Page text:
How to Remove Dead Skin Buildup?

While it may sound challenging for some to remove dead skin cells consistently, we’re here to help you. Here are a few of the simplest and effective ways of removing dead skin buildup from the surface of the skin:

Manual Scrubs - Scrubs are a very common way of getting rid of dead skin buildup from the epidermal layer of the skin. There are different scrubs made of sugar, salt, coffee, oats, and beads. They help remove dead skin by gently exfoliating it. 

Chemical Exfoliants - Some commonly known chemical exfoliants include salicylic acid, glycolic acid, and lactic acid. These acids function to loosen the substance that holds skin cells together. While applying acids to the skin may sound scary, they work wonders on the skin. 

You can choose from alpha-hydroxy acids (AHAs) or beta-hydroxy acids (BHAs) to gently exfoliate the facial skin. Make sure you know which acid works best for your skin. It’s best to start with a gentle, low-strength formula to help avoid any reactions.

Facial Sponges or Cleansing Tools - Facial sponges and cleansing tools are easy to use and gentle on the skin, making them valuable for drawing out dead skin buildup. Facial sponges are usually made of soft material that gently buffs away dead skin cells lying on the skin's surface. 

Chemical Peels - You have to be very careful when choosing to do a chemical peel. Some of them can be pretty painful and uncomfortable. Chemical peels can even lead to negative impacts on the skin. Some peels are best for more severe acne, while others can help control other skin issues.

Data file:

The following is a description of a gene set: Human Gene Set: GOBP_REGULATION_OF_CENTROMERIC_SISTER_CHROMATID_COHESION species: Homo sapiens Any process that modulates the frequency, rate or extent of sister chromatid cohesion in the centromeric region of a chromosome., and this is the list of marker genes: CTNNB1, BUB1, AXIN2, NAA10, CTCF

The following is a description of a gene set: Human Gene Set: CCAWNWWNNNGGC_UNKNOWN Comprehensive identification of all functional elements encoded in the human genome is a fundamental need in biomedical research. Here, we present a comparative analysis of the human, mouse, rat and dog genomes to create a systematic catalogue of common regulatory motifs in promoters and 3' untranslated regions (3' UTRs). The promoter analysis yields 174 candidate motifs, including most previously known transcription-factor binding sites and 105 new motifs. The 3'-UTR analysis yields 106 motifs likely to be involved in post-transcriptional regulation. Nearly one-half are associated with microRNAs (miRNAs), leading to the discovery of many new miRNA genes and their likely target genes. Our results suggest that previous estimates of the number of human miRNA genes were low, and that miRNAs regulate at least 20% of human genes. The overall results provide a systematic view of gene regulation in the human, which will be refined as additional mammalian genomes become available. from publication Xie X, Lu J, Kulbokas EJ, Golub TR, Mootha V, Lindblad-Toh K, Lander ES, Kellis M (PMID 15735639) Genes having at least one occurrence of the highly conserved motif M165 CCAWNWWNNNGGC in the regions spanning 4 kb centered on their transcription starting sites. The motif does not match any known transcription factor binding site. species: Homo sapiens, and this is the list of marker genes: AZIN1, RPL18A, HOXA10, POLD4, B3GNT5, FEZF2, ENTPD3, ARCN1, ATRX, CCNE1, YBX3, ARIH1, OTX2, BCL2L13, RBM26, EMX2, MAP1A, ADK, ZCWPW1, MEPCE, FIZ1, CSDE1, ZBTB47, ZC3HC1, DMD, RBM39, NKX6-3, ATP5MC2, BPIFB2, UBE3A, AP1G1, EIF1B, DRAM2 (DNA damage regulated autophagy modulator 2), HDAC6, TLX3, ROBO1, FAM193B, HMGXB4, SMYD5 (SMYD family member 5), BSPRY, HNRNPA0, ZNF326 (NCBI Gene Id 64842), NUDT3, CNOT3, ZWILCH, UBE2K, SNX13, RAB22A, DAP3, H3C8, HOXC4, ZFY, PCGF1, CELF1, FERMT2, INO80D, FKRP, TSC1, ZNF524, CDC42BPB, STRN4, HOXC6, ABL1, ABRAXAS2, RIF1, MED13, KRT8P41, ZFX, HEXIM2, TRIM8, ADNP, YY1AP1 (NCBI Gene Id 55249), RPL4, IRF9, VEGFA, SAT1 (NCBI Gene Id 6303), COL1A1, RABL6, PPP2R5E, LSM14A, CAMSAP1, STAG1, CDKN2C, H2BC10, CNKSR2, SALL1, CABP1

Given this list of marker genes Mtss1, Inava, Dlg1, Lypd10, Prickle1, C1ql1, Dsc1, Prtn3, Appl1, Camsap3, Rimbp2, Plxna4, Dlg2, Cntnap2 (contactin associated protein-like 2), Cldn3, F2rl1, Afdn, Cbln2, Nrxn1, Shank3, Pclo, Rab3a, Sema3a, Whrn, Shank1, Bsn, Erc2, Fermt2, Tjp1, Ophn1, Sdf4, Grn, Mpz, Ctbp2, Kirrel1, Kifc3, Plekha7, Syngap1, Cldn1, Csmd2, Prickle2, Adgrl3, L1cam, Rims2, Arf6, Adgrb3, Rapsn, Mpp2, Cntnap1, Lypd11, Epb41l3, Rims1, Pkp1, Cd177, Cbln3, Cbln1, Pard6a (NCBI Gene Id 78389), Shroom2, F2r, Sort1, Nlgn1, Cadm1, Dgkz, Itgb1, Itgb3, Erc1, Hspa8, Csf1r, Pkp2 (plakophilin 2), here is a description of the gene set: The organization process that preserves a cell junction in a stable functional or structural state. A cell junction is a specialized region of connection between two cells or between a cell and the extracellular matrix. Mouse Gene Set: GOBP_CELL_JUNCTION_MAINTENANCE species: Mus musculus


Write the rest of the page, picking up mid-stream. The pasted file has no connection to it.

Most chemical peels are formulated using acids that help to remove dead skin cells, tighten pores and boost the natural radiance and suppleness of the skin. Your skincare specialist can guide you on which chemical peel will work the best for your skin type and aid in removing dead skin buildup.

Moisturizer - Exfoliating your skin without amply hydrating and moisturizing it will weaken your skin barrier. So, exfoliating twice a week and using moisturizer are essential for healthy skin. Moreover, if your skin is adequately hydrated and moisturized, there will be fewer dead skin cells, to begin with. Just remember to invest in a good quality moisturizing lotion, cream, or gel to deliver your skin the moisture it needs. 

Final Thoughts

Our skin naturally sheds dead, old skin cells daily to make space for fresher, healthier skin cells and reveal a smooth and radiant complexion. However, this process can be altered due to a few factors, causing the dead skin to accumulate on the outer surface of the skin. When the removal of dead skin gets hindered, it can lead to the stacking of dead cells and put a damper on the skin’s health and appearance. 

If you don’t slough away that dead skin pile up correctly, your skin may appear lifeless, rough, scaly, wrinkled, and dry. If your dead skin isn’t being removed properly through the natural process of exfoliation, you can manually remove the dead skin cells and reveal an even, smooth, and firm complexion underneath. Therefore, routine exfoliation is recommended to help achieve healthy, happy skin.

 

Citations:

  1. KidsHealth Medical Experts. (2022). ‘Your Skin’, KidsHealth, Accessed November 10, 2022. Available at: https://kidshealth.org/en/kids/skin.html#:~:text=Bye%2DBye%20Skin%20Cells&text=Though%20you%20can't%20see%20it%20happening%2C%20every%20minute%20of,probably%20lost%20about%2040%2C000%20cells.
  2. MacGill, Markus. (2018). ‘Which sunscreen should I use’, MedicalNewsToday, Accessed November 11, 2022. Available at: https://www.medicalnewstoday.com/articles/306838
  3. Air Things. (2022). ‘What is Humidity’, Airthings.com, Access November 11, 2022. Available at: https://www.airthings.com/what-is-humidity